How Cancelled Debt Appears on Your Taxes
If you receive a 1099-C form reporting cancelled debt of $600 or more, you typically must include this amount as income on your tax return. Here’s how it works:
- The creditor or lender files Form 1099-C with the IRS showing the amount of debt forgiven
- You receive a copy of Form 1099-C for the tax year when the debt was cancelled
- On your Form 1040, you report the forgiven debt amount as income on the appropriate line
- If you qualify for an exception, use Form 982 to list the exclusion and excluded amount
Even if you can exclude the cancelled debt from your income, you may still receive a 1099-C. Be sure to properly account for any allowable exceptions on your return.Including the 1099-C amount on your tax return ensures you avoid penalties for underreporting income. Failing to report cancelled debt can lead to IRS audits, interest charges, and additional fines.
The Impact on Your Finances
Having debt forgiven can improve your financial situation by eliminating burdensome monthly payments. But the tax bill on cancelled debt may reduce these benefits.
- Additional income from cancelled debt could bump you into a higher tax bracket
- Owing extra tax may negate the cash flow relief from discontinued loan payments
- If you cannot pay the tax bill immediately, you may need to set up a payment plan with the IRS
The additional tax liability can come as a surprise if you’re not prepared. We recommend talking to a tax professional to understand the impact beforehand, so you can plan accordingly.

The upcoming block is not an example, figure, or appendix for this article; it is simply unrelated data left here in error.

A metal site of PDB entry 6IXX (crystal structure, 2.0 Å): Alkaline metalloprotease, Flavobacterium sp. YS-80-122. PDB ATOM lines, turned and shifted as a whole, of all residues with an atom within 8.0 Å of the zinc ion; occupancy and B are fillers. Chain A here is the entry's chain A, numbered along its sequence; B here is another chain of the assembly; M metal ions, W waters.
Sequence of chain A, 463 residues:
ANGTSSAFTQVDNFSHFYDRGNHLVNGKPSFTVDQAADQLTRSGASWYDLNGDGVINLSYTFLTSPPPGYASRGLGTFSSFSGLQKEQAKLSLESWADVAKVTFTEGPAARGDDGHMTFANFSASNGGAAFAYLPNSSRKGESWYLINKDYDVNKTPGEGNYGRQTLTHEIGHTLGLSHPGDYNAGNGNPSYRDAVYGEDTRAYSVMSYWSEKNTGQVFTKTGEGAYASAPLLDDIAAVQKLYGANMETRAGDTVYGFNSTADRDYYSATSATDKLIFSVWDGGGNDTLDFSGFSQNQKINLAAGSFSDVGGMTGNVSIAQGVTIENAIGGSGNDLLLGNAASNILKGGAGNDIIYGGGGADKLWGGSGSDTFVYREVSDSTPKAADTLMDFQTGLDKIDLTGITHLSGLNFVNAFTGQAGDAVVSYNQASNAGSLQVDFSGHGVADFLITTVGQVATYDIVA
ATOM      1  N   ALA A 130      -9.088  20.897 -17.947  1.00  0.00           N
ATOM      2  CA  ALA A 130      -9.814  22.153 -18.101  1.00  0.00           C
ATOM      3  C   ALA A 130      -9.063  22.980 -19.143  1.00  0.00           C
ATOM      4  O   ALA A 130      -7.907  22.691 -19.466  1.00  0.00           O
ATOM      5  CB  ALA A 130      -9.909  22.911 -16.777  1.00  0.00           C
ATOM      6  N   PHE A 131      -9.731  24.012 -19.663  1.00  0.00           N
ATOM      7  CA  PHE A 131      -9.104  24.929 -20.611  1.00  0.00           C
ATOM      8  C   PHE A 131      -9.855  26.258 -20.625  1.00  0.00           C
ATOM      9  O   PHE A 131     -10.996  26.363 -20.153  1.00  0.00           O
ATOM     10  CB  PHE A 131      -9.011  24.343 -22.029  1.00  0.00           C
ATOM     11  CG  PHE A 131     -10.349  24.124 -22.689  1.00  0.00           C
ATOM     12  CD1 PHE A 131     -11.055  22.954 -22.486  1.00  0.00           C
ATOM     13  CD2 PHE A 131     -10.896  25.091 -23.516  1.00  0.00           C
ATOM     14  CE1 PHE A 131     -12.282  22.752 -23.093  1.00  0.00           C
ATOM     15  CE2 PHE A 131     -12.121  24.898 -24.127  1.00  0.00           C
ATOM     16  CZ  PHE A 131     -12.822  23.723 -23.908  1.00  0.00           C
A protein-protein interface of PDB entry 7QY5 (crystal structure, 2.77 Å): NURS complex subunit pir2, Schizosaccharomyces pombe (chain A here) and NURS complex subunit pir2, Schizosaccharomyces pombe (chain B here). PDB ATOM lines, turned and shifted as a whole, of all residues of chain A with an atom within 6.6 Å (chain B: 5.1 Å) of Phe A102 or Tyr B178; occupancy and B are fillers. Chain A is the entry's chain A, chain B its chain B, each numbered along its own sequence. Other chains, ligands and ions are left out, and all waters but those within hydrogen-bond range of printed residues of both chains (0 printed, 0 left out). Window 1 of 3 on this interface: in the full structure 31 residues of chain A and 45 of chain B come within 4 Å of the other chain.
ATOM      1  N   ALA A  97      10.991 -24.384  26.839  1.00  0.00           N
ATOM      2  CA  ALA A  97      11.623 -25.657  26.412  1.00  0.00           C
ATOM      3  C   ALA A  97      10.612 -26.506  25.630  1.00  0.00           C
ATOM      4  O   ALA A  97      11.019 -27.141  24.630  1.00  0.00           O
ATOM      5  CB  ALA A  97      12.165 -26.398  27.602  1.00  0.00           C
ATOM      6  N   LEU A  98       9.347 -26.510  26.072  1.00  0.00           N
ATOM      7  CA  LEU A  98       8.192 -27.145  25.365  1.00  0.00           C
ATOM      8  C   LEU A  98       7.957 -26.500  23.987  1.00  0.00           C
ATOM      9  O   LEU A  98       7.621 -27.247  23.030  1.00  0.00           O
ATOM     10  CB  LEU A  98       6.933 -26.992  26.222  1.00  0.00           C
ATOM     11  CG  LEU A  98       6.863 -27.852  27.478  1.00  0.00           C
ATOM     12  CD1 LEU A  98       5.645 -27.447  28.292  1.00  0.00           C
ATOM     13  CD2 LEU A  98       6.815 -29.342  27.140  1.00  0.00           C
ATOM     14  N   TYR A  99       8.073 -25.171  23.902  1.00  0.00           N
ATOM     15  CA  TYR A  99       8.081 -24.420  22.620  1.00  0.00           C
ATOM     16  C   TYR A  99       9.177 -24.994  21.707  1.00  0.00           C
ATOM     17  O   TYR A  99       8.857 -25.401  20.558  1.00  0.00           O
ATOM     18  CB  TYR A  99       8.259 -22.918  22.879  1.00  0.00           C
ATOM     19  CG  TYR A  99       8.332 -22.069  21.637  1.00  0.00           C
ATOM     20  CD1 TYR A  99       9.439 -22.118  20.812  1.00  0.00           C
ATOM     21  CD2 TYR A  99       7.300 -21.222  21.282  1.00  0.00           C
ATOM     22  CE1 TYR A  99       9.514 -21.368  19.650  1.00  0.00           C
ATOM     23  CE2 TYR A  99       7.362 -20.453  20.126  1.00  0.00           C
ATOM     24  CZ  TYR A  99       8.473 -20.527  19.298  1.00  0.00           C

Strategies for Handling Taxes on Cancelled Debt
If you will owe income tax on discharged debt, here are some tips to make it more manageable:
- Set aside a portion of your discontinued loan payments to save for the tax bill.
- Explore IRS payment plans if you cannot pay in full. Interest and penalties apply but it spreads payments out.
- File for an extension if you need more time to gather funds or determine exclusions.
- Amend a prior year’s return if you qualify for a retroactive exclusion, to recoup some tax paid.
- Consider credit counseling to improve cash flow going forward, so you can handle the extra tax burden.
- Discuss options with the creditor, like restructuring payments to help cover taxes owed.
The Takeaway on Taxes and Cancelled Debt
Having debt forgiven can be a huge relief but also creates tax headaches in many cases. If you are considering debt settlement or cancellation, be sure to plan for the tax impact.The exceptions we covered can potentially reduce or eliminate taxes owed on discharged debt. Work with a tax professional to determine if you qualify. And allow time to set aside funds once you know the amount of taxable income.While paying taxes on cancelled debt can reduce the financial benefits, it is often still favorable compared to staying trapped paying off the full balances. Just make sure you understand the tax implications first, so you go into it with eyes wide open.We hope this overview helps provide clarity on the tax rules for cancelled debt. Reach out with any other questions! Our team is happy to help you understand this complex topic.